Whatever your chosen profession, we all have something in common: We’re trying to do the best we can. But thoughts like – I am in over my head – I will never get the job – What if I’m not good enough – seem to get in some people’s way. Perhaps they are in a new job, or leadership role, or will be entering the workforce either for the first time or after a long break. Know that you are not alone. Most of us have serious moments of self-doubt at some point in our career. Believe it or not, it is healthy. The difference is that highly successful people don’t let self-doubt interfere with what they are driven to accomplish. And neither should you.
A recent survey among Management and Human Resource departments revealed that 50% of female managers and 31% of male managers admitted to experiencing serious, crippling self-doubt during their career. Some even acknowledged they experienced the feeling of panic often. This is a tangible concern among companies, because self-doubt amid their management team cripples the ability to make important decisions. With that being said, self-confidence is one of the most important characteristics we all need, in order to be successful both personally and professionally.
So, how can you deal with self-doubt in a constructive way?
It’s extremely important to stay on top of your game. If you are feeling less than confident, ask yourself if you have become too comfortable in your job? Maybe you’ve been at your job for a few years and things seem to be changing far faster than you feel like you can handle. Maybe the newer colleagues intimidate you a little. That’s not bad thing if you can make it energizing rather than threatening. Maybe you just need to up your game.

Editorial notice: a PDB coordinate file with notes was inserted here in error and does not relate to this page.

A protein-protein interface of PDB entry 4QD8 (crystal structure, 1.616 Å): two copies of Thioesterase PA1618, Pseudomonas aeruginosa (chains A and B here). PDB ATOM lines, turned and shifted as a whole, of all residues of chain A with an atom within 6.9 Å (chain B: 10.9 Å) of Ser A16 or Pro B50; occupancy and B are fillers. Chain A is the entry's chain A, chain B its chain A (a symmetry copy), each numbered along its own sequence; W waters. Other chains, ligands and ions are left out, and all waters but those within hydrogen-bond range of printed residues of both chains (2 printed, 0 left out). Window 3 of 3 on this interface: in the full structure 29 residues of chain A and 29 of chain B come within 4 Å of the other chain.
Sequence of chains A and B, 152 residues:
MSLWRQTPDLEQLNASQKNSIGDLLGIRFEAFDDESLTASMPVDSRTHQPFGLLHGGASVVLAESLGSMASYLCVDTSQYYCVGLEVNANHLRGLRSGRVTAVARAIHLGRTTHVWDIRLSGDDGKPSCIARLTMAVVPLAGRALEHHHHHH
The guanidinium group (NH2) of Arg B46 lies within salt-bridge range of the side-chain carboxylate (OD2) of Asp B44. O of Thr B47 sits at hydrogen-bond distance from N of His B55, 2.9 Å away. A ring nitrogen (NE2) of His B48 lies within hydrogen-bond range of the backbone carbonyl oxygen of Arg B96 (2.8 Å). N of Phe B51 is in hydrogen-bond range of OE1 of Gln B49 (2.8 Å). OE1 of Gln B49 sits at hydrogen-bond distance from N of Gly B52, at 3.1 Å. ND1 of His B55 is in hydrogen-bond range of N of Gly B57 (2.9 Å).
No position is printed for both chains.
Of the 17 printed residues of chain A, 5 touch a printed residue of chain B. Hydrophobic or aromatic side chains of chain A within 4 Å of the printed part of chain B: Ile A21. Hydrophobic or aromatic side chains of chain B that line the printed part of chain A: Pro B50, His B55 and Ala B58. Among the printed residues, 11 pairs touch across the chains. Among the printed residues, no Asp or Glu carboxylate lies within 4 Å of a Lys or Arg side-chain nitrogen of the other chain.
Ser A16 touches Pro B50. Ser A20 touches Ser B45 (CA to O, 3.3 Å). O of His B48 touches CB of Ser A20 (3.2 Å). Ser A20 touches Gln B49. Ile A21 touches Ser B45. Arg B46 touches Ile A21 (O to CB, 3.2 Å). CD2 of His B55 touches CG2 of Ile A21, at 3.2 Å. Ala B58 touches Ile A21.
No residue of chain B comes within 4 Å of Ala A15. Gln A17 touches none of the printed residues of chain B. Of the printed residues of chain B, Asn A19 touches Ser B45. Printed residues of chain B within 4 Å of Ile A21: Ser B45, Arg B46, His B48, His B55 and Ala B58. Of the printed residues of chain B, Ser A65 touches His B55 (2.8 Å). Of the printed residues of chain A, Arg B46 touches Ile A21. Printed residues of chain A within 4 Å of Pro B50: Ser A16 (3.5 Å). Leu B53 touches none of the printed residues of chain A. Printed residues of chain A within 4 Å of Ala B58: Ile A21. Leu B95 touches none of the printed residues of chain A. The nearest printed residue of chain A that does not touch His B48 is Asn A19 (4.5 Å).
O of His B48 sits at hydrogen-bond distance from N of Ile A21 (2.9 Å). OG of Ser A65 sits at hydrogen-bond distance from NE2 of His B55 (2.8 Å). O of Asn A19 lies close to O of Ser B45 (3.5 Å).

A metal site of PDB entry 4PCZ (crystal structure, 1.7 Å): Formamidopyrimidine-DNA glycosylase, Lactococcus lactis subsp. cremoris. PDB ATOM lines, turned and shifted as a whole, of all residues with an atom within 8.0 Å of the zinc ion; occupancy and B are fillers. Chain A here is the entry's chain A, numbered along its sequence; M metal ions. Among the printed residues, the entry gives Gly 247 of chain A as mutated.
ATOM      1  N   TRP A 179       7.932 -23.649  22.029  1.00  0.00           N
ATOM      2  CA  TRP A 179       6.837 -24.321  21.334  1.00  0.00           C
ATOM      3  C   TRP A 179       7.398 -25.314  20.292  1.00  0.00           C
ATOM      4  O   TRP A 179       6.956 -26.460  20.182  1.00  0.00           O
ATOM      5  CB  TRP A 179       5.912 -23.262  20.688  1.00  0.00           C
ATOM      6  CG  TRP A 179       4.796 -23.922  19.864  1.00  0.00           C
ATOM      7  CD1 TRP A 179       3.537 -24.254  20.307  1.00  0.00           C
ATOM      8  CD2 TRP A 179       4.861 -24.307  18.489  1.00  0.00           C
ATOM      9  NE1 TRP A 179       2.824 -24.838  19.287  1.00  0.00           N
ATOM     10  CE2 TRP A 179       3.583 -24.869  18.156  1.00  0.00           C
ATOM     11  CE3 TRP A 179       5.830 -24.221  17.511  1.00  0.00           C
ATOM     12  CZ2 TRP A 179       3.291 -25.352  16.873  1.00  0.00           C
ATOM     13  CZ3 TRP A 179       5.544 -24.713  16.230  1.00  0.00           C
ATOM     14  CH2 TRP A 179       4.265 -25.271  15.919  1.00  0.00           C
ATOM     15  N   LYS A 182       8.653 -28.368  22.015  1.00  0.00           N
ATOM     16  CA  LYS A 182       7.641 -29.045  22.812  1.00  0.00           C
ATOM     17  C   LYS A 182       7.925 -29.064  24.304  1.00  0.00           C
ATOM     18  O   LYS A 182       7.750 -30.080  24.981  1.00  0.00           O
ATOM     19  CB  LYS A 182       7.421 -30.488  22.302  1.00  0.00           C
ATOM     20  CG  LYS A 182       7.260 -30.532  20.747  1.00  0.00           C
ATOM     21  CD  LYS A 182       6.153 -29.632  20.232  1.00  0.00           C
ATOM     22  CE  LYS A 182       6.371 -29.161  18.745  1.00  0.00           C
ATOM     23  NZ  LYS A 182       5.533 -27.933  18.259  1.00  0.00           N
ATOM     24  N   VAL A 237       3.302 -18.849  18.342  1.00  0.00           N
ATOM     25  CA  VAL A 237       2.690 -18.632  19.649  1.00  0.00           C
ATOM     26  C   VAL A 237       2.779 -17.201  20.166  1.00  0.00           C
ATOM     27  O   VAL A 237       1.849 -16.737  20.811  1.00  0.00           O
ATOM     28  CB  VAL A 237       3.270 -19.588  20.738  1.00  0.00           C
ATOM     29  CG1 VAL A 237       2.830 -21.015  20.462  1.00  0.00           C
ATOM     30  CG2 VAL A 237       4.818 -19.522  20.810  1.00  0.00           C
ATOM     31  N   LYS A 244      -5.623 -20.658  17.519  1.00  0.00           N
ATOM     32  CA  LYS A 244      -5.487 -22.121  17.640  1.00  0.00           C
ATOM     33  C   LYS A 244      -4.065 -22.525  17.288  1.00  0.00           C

Stop making excuses.
Self-doubt often makes us rationalize a situation to fit our emotional state. We tend to make a lot of excuses when we are afraid to fail, or afraid to look bad. Get out of your own way. Think back on opportunities you turned down out of fear. What reasons did you come up with? Were they legitimate reasons or just excuses? Put them down on paper and review them. If the reasons were legitimate – figure out what you can do to change them. If it was an excuse due to fear, work on letting go of that worry. We all experience worry and confusion in the face of change and uncertainty. It’s normal to be afraid.
Update your skills.
Allowing your skills to become out of date will definitely undermine your confidence and your position. You don’t want to be labeled as someone who can’t keep up. Knowing which skills are important to strengthen your career is the first step. Your next step is to actually get that additional training and improve your skill sets. Contact your local community colleges for potential classes. Many of them will offer basic computer training and job skills classes for that much needed refresher course. Take classes online or try a local night class to strengthen your skills without missing work. Do whatever it takes to stay current, which will in turn, build your confidence. Trusting yourself is a learned skill all by itself.
Take this chance to talk to career experts and reach out to your mentors for advice. Don’t be afraid to ask questions. This is an opportunity for you to evaluate your skills honestly and get advice to strengthen your position. Some of the best advice you can get, as well as the greatest support you will feel, is from those you network with. Always be sure to keep your professional network strong.
Press pass fear and failure
The longer you leave it, the more challenging it will be to make a change. So believe in yourself and come across confidently. Work hard on getting your confidence back. This will not only impress those you work with, but open the doors for new opportunities as you grow. Get the training you need to succeed in your current job or make a move to another position where you will feel more empowered. Think about getting a career coach to walk you through the process. When you know what you stand for, what is important to you, and have the right skills it you will feel solid in your position. Remember, employers benefit from confident workers who are more productive and show themselves to be great role managers.